Wednesday, July 08, 2015
Three messages from the budget
Posted by David Smith at 04:00 PM
Category: Thoughts and responses

For a long time during George Osborne's seventh budget it was quite hard to detect a unifying theme, or even a set of themes. As the first Tory-only budget for nearly two decades, and the first of the new parliament, it was in danger of appearing bitty and unfocused. Watching in the House of Commons, there were moments of Gordon Brown-like micro detail that had the chancellor's audience drifting.

It came together in the end, most notably with a living wage announcement intended to soften the blow of 12 billion of welfare cuts and demonstrate that the government is on the side of "hard working" people. In case that left some on the Tory side a little uneasy, the other big end-of-speech announcement, the commitment to spend at least 2% of GDP on defence, went down very well.

As an initial response, there seemed to be three messages:

- deficit reduction can be achieved at a more sensible pace, without risking credibility. The roller coaster spending profile of the March budget was never going to survive serious scrutiny, and it has gone. Achieving the budget surplus that is intended to be the future norm will take a year longer; instead of 2018-19, 2019-20, when a 10 billion surplus is projected.

- as well as being politically popular (though it has had a mixed reception from business), the new national living wage, which will begin at 7.20 an hour next April - for over-25s - rising to more than 9 by 2020, is a kind of super minimum wage. Just as the BBC is taking on some of the welfare bill by funding free TV licences for the over-75s, so business in general will effectively take on some of the costs of welfare, particularly tax credits, by paying more.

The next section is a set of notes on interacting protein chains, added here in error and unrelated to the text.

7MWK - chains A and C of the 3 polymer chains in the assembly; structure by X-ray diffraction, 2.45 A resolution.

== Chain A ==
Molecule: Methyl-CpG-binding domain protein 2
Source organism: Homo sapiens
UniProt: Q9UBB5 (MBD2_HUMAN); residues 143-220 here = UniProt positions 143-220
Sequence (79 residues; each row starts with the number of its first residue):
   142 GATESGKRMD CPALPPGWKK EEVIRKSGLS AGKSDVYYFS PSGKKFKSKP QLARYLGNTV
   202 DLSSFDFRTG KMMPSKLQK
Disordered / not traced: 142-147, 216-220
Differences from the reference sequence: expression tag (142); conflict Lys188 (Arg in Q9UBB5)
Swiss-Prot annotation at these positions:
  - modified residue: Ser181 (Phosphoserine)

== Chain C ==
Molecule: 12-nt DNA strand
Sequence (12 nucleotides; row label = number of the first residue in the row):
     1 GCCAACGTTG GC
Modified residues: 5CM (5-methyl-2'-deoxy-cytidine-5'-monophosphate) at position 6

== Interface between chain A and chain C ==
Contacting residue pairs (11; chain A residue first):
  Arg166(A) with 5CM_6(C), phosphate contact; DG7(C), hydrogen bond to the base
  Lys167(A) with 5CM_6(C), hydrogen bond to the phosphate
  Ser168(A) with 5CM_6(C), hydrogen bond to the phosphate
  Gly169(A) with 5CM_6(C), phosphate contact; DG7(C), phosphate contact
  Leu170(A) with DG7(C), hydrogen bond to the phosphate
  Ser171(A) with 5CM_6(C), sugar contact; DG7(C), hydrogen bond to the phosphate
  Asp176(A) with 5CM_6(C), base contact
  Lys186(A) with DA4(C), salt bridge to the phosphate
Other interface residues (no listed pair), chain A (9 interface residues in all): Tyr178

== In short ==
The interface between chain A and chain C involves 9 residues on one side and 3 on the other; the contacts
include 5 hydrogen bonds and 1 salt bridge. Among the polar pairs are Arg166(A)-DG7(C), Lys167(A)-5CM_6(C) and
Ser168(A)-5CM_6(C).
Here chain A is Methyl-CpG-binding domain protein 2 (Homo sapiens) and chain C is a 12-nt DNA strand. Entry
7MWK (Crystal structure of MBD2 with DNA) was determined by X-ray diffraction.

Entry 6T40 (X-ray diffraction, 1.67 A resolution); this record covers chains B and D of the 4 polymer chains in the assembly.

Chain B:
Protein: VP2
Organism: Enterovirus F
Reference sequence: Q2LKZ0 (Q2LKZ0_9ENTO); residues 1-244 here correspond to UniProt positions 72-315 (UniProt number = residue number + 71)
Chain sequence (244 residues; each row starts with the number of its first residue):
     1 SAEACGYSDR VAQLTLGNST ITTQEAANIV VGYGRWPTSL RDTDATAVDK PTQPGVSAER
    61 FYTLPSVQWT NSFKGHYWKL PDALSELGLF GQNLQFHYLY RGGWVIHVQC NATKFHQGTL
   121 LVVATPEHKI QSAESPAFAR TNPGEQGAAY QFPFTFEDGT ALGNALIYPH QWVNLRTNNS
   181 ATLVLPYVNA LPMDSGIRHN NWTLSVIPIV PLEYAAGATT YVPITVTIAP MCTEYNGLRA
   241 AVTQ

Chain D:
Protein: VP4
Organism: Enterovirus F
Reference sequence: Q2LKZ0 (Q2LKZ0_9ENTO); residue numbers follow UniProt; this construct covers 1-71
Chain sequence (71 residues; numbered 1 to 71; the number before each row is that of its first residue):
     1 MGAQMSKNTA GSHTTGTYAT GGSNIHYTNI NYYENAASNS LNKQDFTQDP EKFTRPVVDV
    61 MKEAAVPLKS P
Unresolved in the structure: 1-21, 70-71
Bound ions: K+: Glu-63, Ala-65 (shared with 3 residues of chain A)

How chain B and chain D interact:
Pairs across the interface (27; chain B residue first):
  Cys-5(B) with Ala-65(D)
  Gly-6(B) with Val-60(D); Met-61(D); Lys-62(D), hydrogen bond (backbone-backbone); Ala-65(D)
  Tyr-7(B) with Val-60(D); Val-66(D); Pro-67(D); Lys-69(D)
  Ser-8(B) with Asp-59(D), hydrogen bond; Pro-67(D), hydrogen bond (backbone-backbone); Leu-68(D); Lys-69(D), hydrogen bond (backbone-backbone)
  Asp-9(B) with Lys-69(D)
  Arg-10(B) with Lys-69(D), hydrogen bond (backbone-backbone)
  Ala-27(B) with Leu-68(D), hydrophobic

- For a government that said fiscal adjustment would come through spending restraint, there are some chunky tax increases in the budget. The new dividends tax will eventually raise more than 2 billion a year, vehicle excise duty reforms nearly 1 billion and increasing insurance premium tax from 6% to 9.5% 1.5 billion. Most of the burden of adjustment will still be on spending, together with the clampdown on tax evasion and avoidance, but these are decent revenue raisers.

More at the weekend.